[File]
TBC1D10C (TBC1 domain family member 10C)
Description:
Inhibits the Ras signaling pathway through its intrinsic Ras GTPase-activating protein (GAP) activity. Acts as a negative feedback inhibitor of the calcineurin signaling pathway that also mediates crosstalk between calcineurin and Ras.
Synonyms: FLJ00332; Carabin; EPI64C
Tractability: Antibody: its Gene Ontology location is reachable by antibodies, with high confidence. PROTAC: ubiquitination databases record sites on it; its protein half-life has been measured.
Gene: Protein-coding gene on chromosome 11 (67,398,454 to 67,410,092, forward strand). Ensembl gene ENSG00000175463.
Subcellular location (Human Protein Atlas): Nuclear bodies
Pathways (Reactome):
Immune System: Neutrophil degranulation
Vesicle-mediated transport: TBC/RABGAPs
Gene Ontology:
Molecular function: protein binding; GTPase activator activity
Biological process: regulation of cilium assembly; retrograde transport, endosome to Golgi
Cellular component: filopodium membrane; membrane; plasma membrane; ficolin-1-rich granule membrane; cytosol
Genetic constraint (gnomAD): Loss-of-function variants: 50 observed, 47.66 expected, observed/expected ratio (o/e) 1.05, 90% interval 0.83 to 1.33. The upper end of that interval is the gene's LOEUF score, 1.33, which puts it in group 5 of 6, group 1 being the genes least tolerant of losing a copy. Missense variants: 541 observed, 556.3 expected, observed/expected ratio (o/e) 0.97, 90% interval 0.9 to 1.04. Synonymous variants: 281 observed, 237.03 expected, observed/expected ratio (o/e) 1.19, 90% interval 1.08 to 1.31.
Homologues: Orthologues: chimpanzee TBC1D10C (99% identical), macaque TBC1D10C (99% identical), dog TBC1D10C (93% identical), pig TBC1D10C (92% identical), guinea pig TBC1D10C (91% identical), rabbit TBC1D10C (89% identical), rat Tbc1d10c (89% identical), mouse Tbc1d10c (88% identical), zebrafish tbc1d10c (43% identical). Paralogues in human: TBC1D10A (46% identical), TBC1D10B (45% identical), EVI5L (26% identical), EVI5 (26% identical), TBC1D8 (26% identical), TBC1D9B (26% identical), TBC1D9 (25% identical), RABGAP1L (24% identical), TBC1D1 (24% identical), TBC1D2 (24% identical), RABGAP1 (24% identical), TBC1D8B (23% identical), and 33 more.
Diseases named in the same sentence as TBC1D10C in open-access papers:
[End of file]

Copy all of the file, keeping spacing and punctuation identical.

TBC1D10C (TBC1 domain family member 10C)
Description:
Inhibits the Ras signaling pathway through its intrinsic Ras GTPase-activating protein (GAP) activity. Acts as a negative feedback inhibitor of the calcineurin signaling pathway that also mediates crosstalk between calcineurin and Ras.
Synonyms: FLJ00332; Carabin; EPI64C
Tractability: Antibody: its Gene Ontology location is reachable by antibodies, with high confidence. PROTAC: ubiquitination databases record sites on it; its protein half-life has been measured.
Gene: Protein-coding gene on chromosome 11 (67,398,454 to 67,410,092, forward strand). Ensembl gene ENSG00000175463.
Subcellular location (Human Protein Atlas): Nuclear bodies
Pathways (Reactome):
Immune System: Neutrophil degranulation
Vesicle-mediated transport: TBC/RABGAPs
Gene Ontology:
Molecular function: protein binding; GTPase activator activity
Biological process: regulation of cilium assembly; retrograde transport, endosome to Golgi
Cellular component: filopodium membrane; membrane; plasma membrane; ficolin-1-rich granule membrane; cytosol
Genetic constraint (gnomAD): Loss-of-function variants: 50 observed, 47.66 expected, observed/expected ratio (o/e) 1.05, 90% interval 0.83 to 1.33. The upper end of that interval is the gene's LOEUF score, 1.33, which puts it in group 5 of 6, group 1 being the genes least tolerant of losing a copy. Missense variants: 541 observed, 556.3 expected, observed/expected ratio (o/e) 0.97, 90% interval 0.9 to 1.04. Synonymous variants: 281 observed, 237.03 expected, observed/expected ratio (o/e) 1.19, 90% interval 1.08 to 1.31.
Homologues: Orthologues: chimpanzee TBC1D10C (99% identical), macaque TBC1D10C (99% identical), dog TBC1D10C (93% identical), pig TBC1D10C (92% identical), guinea pig TBC1D10C (91% identical), rabbit TBC1D10C (89% identical), rat Tbc1d10c (89% identical), mouse Tbc1d10c (88% identical), zebrafish tbc1d10c (43% identical). Paralogues in human: TBC1D10A (46% identical), TBC1D10B (45% identical), EVI5L (26% identical), EVI5 (26% identical), TBC1D8 (26% identical), TBC1D9B (26% identical), TBC1D9 (25% identical), RABGAP1L (24% identical), TBC1D1 (24% identical), TBC1D2 (24% identical), RABGAP1 (24% identical), TBC1D8B (23% identical), and 33 more.
Diseases named in the same sentence as TBC1D10C in open-access papers: